Easter Says …
By Dr. Hal Brady
For more than 50 years I stood in the pulpit on Easter Sunday morning and proclaimed, “Jesus Christ is Risen!”
And the congregation responded, “Christ is Risen, indeed.”
Almost needless to say, I made that proclamation by faith. If some of you reading this column are wanting proof that Jesus is alive, I can honestly say that I have none to give. No preacher, teacher or even the Bible can prove it. In none of the gospel accounts do we have an eye witness to the actual resurrection.
The Resurrection simply defies all logic and reason. It goes against our understanding of nature. So, if the Resurrection is to become a reality for us, we have to believe it without proof. We have to accept it through faith.
Bishop Will Willimon says, “You can't really ‘see’ the resurrection but you must believe the resurrection before you can see.”
So what does Easter really say? It says a whole lot more than I will write here.
First, Easter says that the reality of the Resurrection is more important than the details! What can we say about the differing details of the Resurrection story? To be sure, the biblical accounts of the Easter event differ according to the details. For instance, the gospel writers have different numbers of women at the tomb.
However, even though the biblical accounts may differ according to the details, they do not differ at the point of the reality of the resurrection. The accounts all agree on the essentials.
These accounts agree that the Resurrection of Jesus was an act of God. They agree that Christ confronted his disciples – they didn't just think up a fiction of a happy ending. All the stories show the disciples taken unaware by the One who met them in their sadness. The accounts agree that the event itself, however it was, transformed the lives of Christ's disciples.
The greatest evidence for the reality of the resurrection of Jesus is not the empty tomb; it's the transformed lives of the disciples.
Second, Easter says that God validates Jesus and His ministry! “Thumbs down” on you! That's what the world said to Jesus at the crucifixion. So Jesus was executed as a common criminal between two thieves. At that point, all the loveliness of his life mattered nothing.
But on Easter morning God answered the world's “No” with a resounding “Yes.” The resurrection was God’s validation of Jesus and his ministry. Despite the world's disapproval, God approved of Jesus. The reign of God as preached by Jesus, the nature of reconciliation, the new life and the ethics of love – all these take on added meaning because of the resurrection. And therein is our continuing hope for the world.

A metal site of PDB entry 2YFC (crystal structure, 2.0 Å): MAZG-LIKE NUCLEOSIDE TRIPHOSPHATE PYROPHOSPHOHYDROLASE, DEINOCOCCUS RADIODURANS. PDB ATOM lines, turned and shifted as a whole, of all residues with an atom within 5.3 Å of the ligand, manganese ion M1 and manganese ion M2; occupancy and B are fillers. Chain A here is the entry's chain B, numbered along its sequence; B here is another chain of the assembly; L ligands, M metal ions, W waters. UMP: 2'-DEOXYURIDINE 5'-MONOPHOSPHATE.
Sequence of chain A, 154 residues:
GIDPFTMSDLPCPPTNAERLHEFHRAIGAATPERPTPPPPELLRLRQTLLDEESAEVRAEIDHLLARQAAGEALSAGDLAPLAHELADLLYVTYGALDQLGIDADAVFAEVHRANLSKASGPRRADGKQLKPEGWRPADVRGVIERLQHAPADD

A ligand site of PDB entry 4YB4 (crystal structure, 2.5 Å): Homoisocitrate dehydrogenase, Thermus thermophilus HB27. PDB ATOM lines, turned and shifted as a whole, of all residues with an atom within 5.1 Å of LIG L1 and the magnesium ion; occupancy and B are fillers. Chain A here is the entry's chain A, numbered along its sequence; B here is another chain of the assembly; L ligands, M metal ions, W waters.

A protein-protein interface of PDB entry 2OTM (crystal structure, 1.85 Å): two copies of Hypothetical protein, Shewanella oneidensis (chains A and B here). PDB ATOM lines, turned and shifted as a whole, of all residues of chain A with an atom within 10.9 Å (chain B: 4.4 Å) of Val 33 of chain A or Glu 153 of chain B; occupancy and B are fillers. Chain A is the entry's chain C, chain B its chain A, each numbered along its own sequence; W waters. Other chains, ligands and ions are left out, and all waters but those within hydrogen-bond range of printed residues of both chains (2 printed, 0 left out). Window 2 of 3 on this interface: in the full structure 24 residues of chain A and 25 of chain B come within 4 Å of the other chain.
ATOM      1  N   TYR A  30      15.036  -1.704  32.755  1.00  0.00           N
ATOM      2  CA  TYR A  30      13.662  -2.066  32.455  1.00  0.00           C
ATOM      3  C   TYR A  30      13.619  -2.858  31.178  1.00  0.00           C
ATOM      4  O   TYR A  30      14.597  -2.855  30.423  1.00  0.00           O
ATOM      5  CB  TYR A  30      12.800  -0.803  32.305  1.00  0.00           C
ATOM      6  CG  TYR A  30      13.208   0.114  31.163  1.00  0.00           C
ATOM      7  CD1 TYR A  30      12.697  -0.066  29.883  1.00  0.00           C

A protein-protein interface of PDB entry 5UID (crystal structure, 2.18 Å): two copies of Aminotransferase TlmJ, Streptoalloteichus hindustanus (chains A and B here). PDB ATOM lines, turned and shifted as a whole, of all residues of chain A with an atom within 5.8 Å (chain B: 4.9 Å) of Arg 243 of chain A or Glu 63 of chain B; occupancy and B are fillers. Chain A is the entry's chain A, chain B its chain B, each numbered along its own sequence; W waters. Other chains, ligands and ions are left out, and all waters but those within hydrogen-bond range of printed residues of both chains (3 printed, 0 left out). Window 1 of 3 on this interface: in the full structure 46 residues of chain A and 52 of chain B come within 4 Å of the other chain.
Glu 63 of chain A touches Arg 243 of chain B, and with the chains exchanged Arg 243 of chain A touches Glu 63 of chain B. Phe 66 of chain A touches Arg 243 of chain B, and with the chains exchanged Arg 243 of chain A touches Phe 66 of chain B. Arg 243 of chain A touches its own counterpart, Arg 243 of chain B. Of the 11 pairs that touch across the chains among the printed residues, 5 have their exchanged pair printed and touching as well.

Third, Easter says that mercy and forgiveness are always available! For many years, my wife and I would receive a letter from her mother almost weekly. More often than not, there would be a phrase in that letter that had special appeal to me. “And tell Hal!” “And tell Hal,” she would say. Usually, some particularly good news of special interest would follow.
That is precisely what happened on that first Easter morning.
“Don't be surprised,” said the angel to the women, “You seek Jesus who was crucified. He isn't here. He's come back to life. Now, go tell his disciples and Peter that He is going before you to Galilee, there you will see him...” (Mark 16:6,7).
“And tell Peter!” In all probability, these are some of the most precious words in the Easter story. This special message of comfort, naming Peter specifically, removed a great deal of his anguish. His master still loved him and had plans for him. In this command of the angel to the women, we hear God’s promise of forgiveness and restitution. We also hear God’s renewed call and all of our fresh start.
And fourth, Easter says that God has the last word! Easter is the basis of our hope of victory over death.
Now, the Easter faith in no way seeks to deny the reality of death. But the Easter faith does declare gloriously that death is not the final word. As a matter of fact, Easter says that our end is really our beginning.
Dr. Dan Poling, one-time editor of Christian Herald Magazine, wrote of his last visit with his mother out in Oregon. She was quite ill and elderly. As he prepared to leave and return to his office across the continent in New York, he sat with her for one final hour. When at last he started to leave the room, she called to him, “Dan, if I’m not here when you return, you’ll know where to find me.” Those were the last words he heard her speak, but he did indeed know where to find her.
In conclusion, John Wesley stated, “I believe in the Resurrection not because I can explain it, but because it has happened to me.” Happy Easter!
Dr. Hal Brady is a retired pastor who continues to present the Good News of Jesus Christ and offer encouragement in a fresh and vital way though Hal Brady Ministries.